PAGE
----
Posts Tagged ‘friendship’

Homecoming weekend

March 22, 2017

Maybe you can’t go home again. But sometimes, if you’re extraordinarily lucky, you get to stop by for a gratifying visit. That’s how lucky I was last weekend, when I returned to Vermont to celebrate the publication of my first book in twelve years – titled, appropriately enough, Are We Still Friends?

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Just a fraction of the crowd at The Flying Pig

During the two decades my family lived in Burlington, we laid down a wide network of deep roots. Between neighbors, school and library connections, local politics, synagogue, kid-lit circles, David’s work at UVM and mine at Seven Days newspaper, we got attached to an awful lot of people. When we moved to Rhode Island 10 years ago, an awful lot of those friends stayed in Vermont. And thanks to the magic of the interwebs, we’ve been able to keep in touch.

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With Chris Tebbets and Joe Nusbaum, one half of my online critique group…in the flesh!

When my son’s preschool sweetheart had a baby, I saw the pictures. When writers I’d edited and mentored wrote great articles and published books, I kvelled. I followed friends’ and allies political and professional careers, commiserated over deaths, watched kids grow up, go away to school and start careers….and through it all, kept our Vermont peeps up to date about our milestones. Needless to say, when the baby I’d held as a newborn got ready to became a bat mitzvah just a few weeks after my book was to be released, I jumped at the chance to share both events with my old friends.

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With Elizabeth Bluemle children’s author and bookseller extraordinaire

The bat mitzvah was on Saturday, so I arranged to do a book launch at Flying Pig Bookstore in Shelburne on Sunday. I posted the event on Facebook and Twitter, and wrote about it on my children’s writer website. I made up special postcards and sent them to 100 people, including personalized notes; if I knew the name of someone’s grandchild, I used it. In some cases, I followed up with emails.

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It felt a little bit like my old days in politics — trying to accurately ID likely voters and then make sure they vote. And it was almost as nerve-wracking. What if they held an election, I mean, a book-signing, and nobody came? I lost some sleep and suffered through some stomach cramps. But that turned out to be all I suffered. The folks at Flying Pig were as welcoming and well-organized as any bookstore people I’ve ever worked with. More importantly, though, my friends came through. Like crazy.

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With my wonderful friend Trish Hanson, the entomologist behind Breakout at the Bug Lab

They just kept pouring in through the door, each with a huge grin and a big hug. It was actually sort of overwhelming. But in the very best possible way. I am stunned and thrilled and oh, so very grateful to everyone who came – and to those who couldn’t make it, but wanted to. (We would have found a way to squeeze you into that room, but we wouldn’t have had enough books.)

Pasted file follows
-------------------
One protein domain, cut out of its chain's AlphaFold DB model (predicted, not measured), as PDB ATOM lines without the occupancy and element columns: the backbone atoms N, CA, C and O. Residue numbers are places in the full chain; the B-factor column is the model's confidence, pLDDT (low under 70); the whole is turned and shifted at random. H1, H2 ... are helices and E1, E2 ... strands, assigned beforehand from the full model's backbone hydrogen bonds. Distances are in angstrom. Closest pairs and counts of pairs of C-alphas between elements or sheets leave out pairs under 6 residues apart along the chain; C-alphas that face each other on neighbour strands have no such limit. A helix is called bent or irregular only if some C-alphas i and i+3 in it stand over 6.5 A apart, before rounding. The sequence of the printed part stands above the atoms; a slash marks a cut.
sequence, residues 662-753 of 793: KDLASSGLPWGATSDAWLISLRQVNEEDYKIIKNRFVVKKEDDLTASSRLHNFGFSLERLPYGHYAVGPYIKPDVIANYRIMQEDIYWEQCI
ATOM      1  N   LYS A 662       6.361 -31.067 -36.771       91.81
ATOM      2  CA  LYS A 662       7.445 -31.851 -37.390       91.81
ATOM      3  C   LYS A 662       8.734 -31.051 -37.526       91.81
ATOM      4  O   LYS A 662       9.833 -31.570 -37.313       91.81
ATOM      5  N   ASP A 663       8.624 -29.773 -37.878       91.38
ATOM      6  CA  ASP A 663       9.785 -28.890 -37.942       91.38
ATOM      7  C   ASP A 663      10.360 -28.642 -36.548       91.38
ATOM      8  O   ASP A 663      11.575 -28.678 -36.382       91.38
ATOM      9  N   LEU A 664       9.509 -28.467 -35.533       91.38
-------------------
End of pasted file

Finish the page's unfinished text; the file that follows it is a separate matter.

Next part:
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Thank you all for still being my friends! I sure hope you like the book!

 

What I Meant To Tell You

September 12, 2012

Dear Josh,

Thank you.

I’m better at writing than at speaking, and better at showing what I mean by my actions than by saying aloud what I mean. You were an excellent reader – not just of texts, but also of people. So I’m pretty sure you got the message. But I’ll try to spell it out for you, just in case.

Thank you for being such an excellent friend, and for inspiring us to be the best friends to you that we could be.

Thank you for your stories, the stories that were true, and the stories that were truly stories.

Thank you for your extraordinary knowledge and your outrageous imagination, for you serious outlook and your superb sense of humor.

Thank you for your curiosity, and your eagerness to spark and satisfy ours.

Thank you for loving life so much, and so well. Whenever I drink Sancerre, see a play at the Gamm, jump the waves in Narragansett, listen to the Bach cello suites, or hear anyone mention the unexpectedness of the Spanish Inquisition, I’ll think of you.

Thank you for your staunch skepticism, and for your staunch loyalty to community and tradition.

Thank you for being so open, honest and articulate about the sorts of things the rest of us are too shy to be open, honest and articulate about.

Thank you for your politics.

Thank you for being such a sweetly and unabashedly devoted husband, and such a proud father and father-in-law.

Thank you for sharing our pride in our children, even when you had never met them.

Thank you for turning so many of our visits, this difficult last year, into small celebrations. By squeezing so much life and love out of these last months, you forced us to do the same. For as long as you were able, you made us leave your side feeling better than when we’d arrived. During lots of those visits, I laughed as long and as hard and as satisfyingly as I can ever remember laughing with anyone.

Thank you for weaving such a wide and strong network of friends, which connected lots of us to people we wouldn’t have met without you.

Thank you for enduring what you did for as long as you did, so you could stay with us for as long as you could, and for saying goodbye with such grace.

Thank you for bringing and keeping us close.